Equine student wins Thesis of the Year

By: Horse Deals


Equine student wins Thesis of the Year
Equine student wins Thesis of the Year

Equine student, Lisa Randle, who is studying BA (Hons) in Equine Studies, via distance learning is the winner of this year’s ‘Eqvalan Duo Equine Thesis of the Year Award’ from the Royal Agricultural Society.

Lisa conducted a study about the prevalence of obesity and health issues in mature leisure horses in the Midlands.

Judge Rachael Kay explained why Lisa’s thesis was chosen as the winner from the five finalists: "The judges felt that Lisa’s findings regarding obesity and health-related matters carried valuable information for the leisure horse industry and we were unanimous that the study deserved to be awarded first place."

The award, which is sponsored by Merial, manufacturers of the Eqvalan wormer, recognises the exceptional equine academic achievements being undertaken every year at colleges and universities throughout the UK.

Lisa received a £500 cheque, a trophy, certificate and five years’ free membership to the Royal Agricultural Society of England.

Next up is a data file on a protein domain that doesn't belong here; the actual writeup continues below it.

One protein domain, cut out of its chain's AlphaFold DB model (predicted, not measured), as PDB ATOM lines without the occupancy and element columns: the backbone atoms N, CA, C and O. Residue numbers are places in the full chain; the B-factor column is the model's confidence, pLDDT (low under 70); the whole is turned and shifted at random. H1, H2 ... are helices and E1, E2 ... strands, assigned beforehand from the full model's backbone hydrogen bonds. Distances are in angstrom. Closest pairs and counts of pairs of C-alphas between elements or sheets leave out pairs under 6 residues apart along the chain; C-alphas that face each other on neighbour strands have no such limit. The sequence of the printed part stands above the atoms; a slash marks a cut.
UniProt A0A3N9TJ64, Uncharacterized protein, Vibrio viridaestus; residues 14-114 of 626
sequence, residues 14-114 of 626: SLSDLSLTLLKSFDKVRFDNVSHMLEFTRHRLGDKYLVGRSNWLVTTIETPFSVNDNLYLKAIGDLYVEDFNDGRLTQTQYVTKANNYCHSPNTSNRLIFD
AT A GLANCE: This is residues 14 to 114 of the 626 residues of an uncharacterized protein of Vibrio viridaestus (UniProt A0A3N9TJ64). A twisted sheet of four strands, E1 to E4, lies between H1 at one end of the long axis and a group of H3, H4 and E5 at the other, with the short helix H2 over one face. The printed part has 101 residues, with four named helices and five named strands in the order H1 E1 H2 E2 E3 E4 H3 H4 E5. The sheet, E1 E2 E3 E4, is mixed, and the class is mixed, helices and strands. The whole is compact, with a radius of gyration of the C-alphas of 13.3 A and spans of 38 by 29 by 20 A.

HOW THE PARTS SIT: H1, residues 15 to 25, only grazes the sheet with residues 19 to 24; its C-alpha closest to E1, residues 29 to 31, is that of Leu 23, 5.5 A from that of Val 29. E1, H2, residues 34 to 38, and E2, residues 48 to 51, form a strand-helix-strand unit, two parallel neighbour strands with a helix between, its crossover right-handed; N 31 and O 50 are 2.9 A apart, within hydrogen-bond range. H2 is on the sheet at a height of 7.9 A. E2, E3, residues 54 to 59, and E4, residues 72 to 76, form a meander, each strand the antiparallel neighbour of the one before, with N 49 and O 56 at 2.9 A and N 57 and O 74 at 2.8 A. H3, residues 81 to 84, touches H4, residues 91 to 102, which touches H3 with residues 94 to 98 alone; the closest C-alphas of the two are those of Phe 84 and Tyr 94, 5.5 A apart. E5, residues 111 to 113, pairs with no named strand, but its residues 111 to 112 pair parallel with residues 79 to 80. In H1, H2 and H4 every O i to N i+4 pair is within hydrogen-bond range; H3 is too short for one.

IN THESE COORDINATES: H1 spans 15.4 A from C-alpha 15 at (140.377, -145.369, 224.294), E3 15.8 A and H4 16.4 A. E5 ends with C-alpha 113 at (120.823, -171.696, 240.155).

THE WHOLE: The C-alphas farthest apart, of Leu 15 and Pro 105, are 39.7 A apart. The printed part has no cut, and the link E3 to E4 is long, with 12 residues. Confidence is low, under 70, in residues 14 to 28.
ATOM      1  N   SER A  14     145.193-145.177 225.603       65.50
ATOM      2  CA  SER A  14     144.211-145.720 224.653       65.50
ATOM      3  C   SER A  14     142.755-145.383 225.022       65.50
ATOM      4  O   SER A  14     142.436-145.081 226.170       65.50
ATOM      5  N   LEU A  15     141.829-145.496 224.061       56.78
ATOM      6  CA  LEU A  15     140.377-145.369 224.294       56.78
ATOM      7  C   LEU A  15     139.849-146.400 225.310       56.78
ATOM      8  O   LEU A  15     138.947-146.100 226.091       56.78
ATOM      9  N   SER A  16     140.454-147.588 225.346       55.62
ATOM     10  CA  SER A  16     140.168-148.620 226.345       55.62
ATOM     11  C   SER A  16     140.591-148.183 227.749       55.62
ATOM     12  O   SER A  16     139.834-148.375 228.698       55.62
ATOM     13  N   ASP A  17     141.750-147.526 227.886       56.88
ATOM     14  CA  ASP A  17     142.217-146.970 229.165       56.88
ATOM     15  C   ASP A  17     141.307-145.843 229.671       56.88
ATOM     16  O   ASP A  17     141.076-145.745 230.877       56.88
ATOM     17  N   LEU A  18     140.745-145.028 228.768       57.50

She will now present her work at the National Equine Forum next year, as well as working closely with tutor Julie Ellis, to turn her dissertation into a paper for one of the veterinary journals next year.

This year’s other finalists and their chosen subjects were:

- Rosie Foster, Writtle College. "Positive versus Negative Reinforcement: The effects of target training on measurable equine fearfulness towards a novel stimulus"

- Sarah Helen Rainford, Reaseheath College. "Can a Thirty Minute Hippotherapy Session Significantly Increase the Range of Motion of Four Joints in Five Physically Disabled Children over an Eight week period?"

- Abigail Erian, Royal Agricultural College. "An investigation into the pH of the oesophageal, fundic and pyloric regions of the equid stomach in relation to gastric ulceration, using slaughter house material"

- Roisin Griffin, University of Limerick. "A study of growth Rates in Irish and American Born Thoroughbred Foals"

- Petra Gashi, Anglian Ruskin University. "Is the first response of a horse to human presence linked to social status in the herd?"

For more information visit www.rase.org.uk.

 

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